UPDATE: This poll is now closed.
Our opening round is complete; Wayne Krivsky has won the last matchup by defeating Kenny Williams, 93-49. No upsets in the first round - all of the higher seeds advance.
Let the quarterfinal round begin! Here are the matchups:
Jon Daniels (5) vs. Bill Bavasi (4)
J.P. Ricciardi (6) vs. Ned Colletti (3)
Jim Hendry (7) vs. Ed Wade (2)
Wayne Krivsky (8) vs. Brian Sabean (1)
Today, Jon Daniels of the Rangers takes on the Mariners' Bill Bavasi. Daniels won last round, so we've already talked about him some, but his basic situation is that he seems to be a perfectly intelligent, new-breed GM until it comes time to make a big trade, at which point he sniffs out bad ideas like a golden retriever in airport security. Some of those bad trades seemed reasonable at the time, but one that didn't (Adrian Gonzalez, Chris Young and Termel Sledge for Adam Eaton, Aki Otsuka and Billy Killian) was so needlessly silly and destructive that Daniels may deserve your vote for that one alone. There's more here about Bavasi than Daniels, and I don't want that to skew the vote, so if you're not familiar with Daniels' track record, please check out the original post, linked above.
Bavasi was hired in late 2003 and immediately began making the Mariners older. Some of his early moves were successful - he got good work out of free agents Raul Ibanez and Eddie Guardado - but the three-year deal for Scott Spiezio was awful, and Bavasi's treatment of Carlos Guillen raised serious questions about Bavasi's judgment. First he tried to trade the then-28-year-old shortstop to the Indians for the aging Omar Vizquel, but Vizquel bailed the Mariners out by failing his physical. So instead, Bavasi signed Rich Aurilia, then 32 and nominally a shortstop, and dumped Guillen on the Tigers. It wouldn't be fair to expect Bavasi to have known that Guillen would immediately blossom into a superstar, but he should have seen that even if Guillen hadn't already been a better player than either Vizquel or Aurilia (and Guillen arguably was the best of the three), there's no reason to exchange youth for experience when the likely short-term improvement is marginal at best.
(UPDATE: A couple of Mariners fans in the comments point out that the decision to trade Guillen probably came from the ownership. I'd rather not worry too much about who's responsible for what, except in obvious cases, but if you want to, that's fair game. In any case, Bavasi got very little in return for Guillen.)
The '04 Mariners were a mess, winning thirty fewer games than the previous year, thanks in part to an over-reliance on aging players - no lineup regular was under 30, and Aurilia, Spiezio, catcher Dan Wilson, first baseman John Olerud, second baseman Bret Boone all were awful. The only one of those whose performance wasn't absolutely predictable was Boone's, and yet Bavasi had done nothing to fix the Mariners' obvious infield problems, and he also contributed to them in a major way by trading Guillen. The Mariners nearly lost 100 games as a result.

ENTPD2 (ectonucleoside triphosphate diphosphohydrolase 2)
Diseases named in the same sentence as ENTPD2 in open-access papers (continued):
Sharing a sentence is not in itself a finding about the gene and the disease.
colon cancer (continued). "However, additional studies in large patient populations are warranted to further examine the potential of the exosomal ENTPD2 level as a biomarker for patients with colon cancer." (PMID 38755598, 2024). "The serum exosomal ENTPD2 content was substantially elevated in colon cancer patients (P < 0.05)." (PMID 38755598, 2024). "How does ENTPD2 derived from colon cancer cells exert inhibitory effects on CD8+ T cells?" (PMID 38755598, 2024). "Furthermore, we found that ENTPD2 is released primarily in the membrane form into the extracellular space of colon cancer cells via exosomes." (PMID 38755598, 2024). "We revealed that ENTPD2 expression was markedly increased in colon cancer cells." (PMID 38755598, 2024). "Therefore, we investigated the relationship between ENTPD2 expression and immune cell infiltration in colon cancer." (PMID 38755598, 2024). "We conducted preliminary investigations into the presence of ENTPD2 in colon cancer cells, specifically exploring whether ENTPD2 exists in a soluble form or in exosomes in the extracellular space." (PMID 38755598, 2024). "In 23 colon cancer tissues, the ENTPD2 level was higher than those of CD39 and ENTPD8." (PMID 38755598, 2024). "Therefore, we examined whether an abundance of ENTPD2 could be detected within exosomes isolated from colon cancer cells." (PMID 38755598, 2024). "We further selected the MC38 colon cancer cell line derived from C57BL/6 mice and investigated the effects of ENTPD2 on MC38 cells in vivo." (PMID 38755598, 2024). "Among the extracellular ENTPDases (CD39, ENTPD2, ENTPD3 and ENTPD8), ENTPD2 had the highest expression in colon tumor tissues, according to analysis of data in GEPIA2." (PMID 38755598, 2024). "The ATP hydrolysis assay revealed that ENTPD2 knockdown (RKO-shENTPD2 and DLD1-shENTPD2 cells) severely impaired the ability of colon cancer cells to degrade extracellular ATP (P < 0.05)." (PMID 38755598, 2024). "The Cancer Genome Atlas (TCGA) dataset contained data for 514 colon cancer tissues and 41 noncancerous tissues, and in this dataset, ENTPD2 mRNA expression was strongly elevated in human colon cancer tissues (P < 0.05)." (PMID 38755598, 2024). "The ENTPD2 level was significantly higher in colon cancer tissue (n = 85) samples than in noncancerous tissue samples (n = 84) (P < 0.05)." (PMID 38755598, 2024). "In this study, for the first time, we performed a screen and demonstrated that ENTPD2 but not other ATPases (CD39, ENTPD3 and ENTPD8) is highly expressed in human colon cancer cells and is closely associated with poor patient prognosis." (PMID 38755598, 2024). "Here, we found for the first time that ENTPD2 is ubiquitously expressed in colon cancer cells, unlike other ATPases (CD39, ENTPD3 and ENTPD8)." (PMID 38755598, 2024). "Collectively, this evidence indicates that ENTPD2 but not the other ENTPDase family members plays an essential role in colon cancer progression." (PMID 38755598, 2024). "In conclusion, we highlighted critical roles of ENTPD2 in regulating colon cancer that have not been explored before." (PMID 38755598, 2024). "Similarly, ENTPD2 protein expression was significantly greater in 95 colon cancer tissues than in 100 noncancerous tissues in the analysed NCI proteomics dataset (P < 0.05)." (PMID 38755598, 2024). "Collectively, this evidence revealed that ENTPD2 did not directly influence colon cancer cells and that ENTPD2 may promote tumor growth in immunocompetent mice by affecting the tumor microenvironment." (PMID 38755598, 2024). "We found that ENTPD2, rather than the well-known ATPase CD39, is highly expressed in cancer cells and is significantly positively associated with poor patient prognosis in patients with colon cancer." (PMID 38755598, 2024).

Bavasi did make a major trade at midseason that year, sending Freddy Garcia to the White Sox for a package of younger players who didn't ultimately work out. But he spent the next offseason throwing money at the Mariners' problems, signing Richie Sexson and Adrian Beltre to long-term deals. This reminds me of the scene from The Simpsons where Homer is knee-deep in quicksand and he tries to pull himself out by reaching into the quicksand to grab his foot. Beltre was just 25 at the time, so that deal was probably a good idea, but adding Sexson to a 99-loss team was a mess waiting to happen.
The '05 Mariners only won 69 games, even with Sexson hitting well, but Bavasi's moves followed the same general pattern - a couple of ineffectual trades of veterans for youngsters at the deadline, then more contracts for veterans in the offseason - this time it was nearly $60 million for Kenji Johjima, Jarrod Washburn and Carl Everett. The '06 M's won 78 games, thanks in part to the arrivals of Johjima plus Washburn and Felix Hernandez (not acquired by Bavasi), who stabilized what had been a floundering rotation.
After the '06 season, Bavasi sent high-upside reliever Rafael Soriano to the Braves for junkballer Horacio Ramirez, who predictably started stinking up the Pacific Northwest as soon as he got off the plane. Bavasi also took on Jose Vidro's contract in a trade with the Nats, and made the fading former second baseman their DH. In spite of those moves and Sexson's complete collapse, the M's won 88 games.
Instead of noticing that they'd beaten their Pythagorean record by nine games, though, Bavasi traded several of his most interesting young players for starter Erik Bedard. Bedard is a great pitcher when healthy, but Bavasi had completely misinterpreted his team's 2007 season. Rather than trying to keep up with the Angels, who had added Torii Hunter to a clearly superior ballclub, he should've developed a plan to make the M's contenders in the long term. Now, Bavasi is more than four years into his tenure and he still hasn't fielded a playoff ballclub, and it's not clear that he'll be able to in the near future, either, despite the fact that Seattle's payroll is routinely in the top half of all MLB teams.
Oh, and Bavasi has an obvious obsession with Willie Bloomquist, and he screws up his prospects' careers by allowing them to be promoted way too aggressively.